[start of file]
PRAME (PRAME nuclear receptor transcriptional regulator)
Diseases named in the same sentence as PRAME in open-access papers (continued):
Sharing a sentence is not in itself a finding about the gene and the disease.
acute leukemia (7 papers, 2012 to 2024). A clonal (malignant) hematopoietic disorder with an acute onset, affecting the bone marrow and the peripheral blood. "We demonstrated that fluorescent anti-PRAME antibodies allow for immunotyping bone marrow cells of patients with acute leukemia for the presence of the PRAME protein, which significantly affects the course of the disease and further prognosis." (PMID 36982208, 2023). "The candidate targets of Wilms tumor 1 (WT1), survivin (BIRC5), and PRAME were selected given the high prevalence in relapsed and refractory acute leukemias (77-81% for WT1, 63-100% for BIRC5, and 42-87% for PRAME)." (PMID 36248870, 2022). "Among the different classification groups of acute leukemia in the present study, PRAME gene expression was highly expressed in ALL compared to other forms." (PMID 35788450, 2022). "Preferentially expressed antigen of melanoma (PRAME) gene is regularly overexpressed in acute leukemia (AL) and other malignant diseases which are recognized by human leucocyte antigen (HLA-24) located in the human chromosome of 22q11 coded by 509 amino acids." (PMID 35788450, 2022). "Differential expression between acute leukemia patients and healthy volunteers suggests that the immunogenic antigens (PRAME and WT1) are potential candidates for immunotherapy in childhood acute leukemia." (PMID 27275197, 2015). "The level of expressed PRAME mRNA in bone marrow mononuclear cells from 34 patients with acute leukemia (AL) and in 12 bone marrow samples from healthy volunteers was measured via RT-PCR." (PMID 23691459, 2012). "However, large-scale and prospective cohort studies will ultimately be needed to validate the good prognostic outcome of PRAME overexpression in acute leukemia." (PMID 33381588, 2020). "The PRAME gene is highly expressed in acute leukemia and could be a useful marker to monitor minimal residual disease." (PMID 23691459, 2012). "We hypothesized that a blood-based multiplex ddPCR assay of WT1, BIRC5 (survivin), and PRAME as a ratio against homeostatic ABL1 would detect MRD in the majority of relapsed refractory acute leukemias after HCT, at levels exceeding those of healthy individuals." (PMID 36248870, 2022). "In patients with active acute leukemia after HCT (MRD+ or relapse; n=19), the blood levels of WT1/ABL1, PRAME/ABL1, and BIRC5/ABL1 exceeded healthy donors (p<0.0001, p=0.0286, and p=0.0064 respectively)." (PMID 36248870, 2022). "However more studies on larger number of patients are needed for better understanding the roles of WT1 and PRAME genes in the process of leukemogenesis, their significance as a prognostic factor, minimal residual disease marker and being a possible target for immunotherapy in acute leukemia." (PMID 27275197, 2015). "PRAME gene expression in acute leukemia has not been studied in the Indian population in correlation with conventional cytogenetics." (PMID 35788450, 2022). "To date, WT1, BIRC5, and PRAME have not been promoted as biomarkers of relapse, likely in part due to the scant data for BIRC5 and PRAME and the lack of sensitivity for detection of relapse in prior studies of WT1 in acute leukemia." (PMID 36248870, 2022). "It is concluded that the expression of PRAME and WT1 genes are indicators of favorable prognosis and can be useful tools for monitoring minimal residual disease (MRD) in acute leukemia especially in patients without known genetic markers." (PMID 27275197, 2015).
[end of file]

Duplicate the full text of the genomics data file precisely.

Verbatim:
PRAME (PRAME nuclear receptor transcriptional regulator)
Diseases named in the same sentence as PRAME in open-access papers (continued):
Sharing a sentence is not in itself a finding about the gene and the disease.
acute leukemia (7 papers, 2012 to 2024). A clonal (malignant) hematopoietic disorder with an acute onset, affecting the bone marrow and the peripheral blood. "We demonstrated that fluorescent anti-PRAME antibodies allow for immunotyping bone marrow cells of patients with acute leukemia for the presence of the PRAME protein, which significantly affects the course of the disease and further prognosis." (PMID 36982208, 2023). "The candidate targets of Wilms tumor 1 (WT1), survivin (BIRC5), and PRAME were selected given the high prevalence in relapsed and refractory acute leukemias (77-81% for WT1, 63-100% for BIRC5, and 42-87% for PRAME)." (PMID 36248870, 2022). "Among the different classification groups of acute leukemia in the present study, PRAME gene expression was highly expressed in ALL compared to other forms." (PMID 35788450, 2022). "Preferentially expressed antigen of melanoma (PRAME) gene is regularly overexpressed in acute leukemia (AL) and other malignant diseases which are recognized by human leucocyte antigen (HLA-24) located in the human chromosome of 22q11 coded by 509 amino acids." (PMID 35788450, 2022). "Differential expression between acute leukemia patients and healthy volunteers suggests that the immunogenic antigens (PRAME and WT1) are potential candidates for immunotherapy in childhood acute leukemia." (PMID 27275197, 2015). "The level of expressed PRAME mRNA in bone marrow mononuclear cells from 34 patients with acute leukemia (AL) and in 12 bone marrow samples from healthy volunteers was measured via RT-PCR." (PMID 23691459, 2012). "However, large-scale and prospective cohort studies will ultimately be needed to validate the good prognostic outcome of PRAME overexpression in acute leukemia." (PMID 33381588, 2020). "The PRAME gene is highly expressed in acute leukemia and could be a useful marker to monitor minimal residual disease." (PMID 23691459, 2012). "We hypothesized that a blood-based multiplex ddPCR assay of WT1, BIRC5 (survivin), and PRAME as a ratio against homeostatic ABL1 would detect MRD in the majority of relapsed refractory acute leukemias after HCT, at levels exceeding those of healthy individuals." (PMID 36248870, 2022). "In patients with active acute leukemia after HCT (MRD+ or relapse; n=19), the blood levels of WT1/ABL1, PRAME/ABL1, and BIRC5/ABL1 exceeded healthy donors (p<0.0001, p=0.0286, and p=0.0064 respectively)." (PMID 36248870, 2022). "However more studies on larger number of patients are needed for better understanding the roles of WT1 and PRAME genes in the process of leukemogenesis, their significance as a prognostic factor, minimal residual disease marker and being a possible target for immunotherapy in acute leukemia." (PMID 27275197, 2015). "PRAME gene expression in acute leukemia has not been studied in the Indian population in correlation with conventional cytogenetics." (PMID 35788450, 2022). "To date, WT1, BIRC5, and PRAME have not been promoted as biomarkers of relapse, likely in part due to the scant data for BIRC5 and PRAME and the lack of sensitivity for detection of relapse in prior studies of WT1 in acute leukemia." (PMID 36248870, 2022). "It is concluded that the expression of PRAME and WT1 genes are indicators of favorable prognosis and can be useful tools for monitoring minimal residual disease (MRD) in acute leukemia especially in patients without known genetic markers." (PMID 27275197, 2015).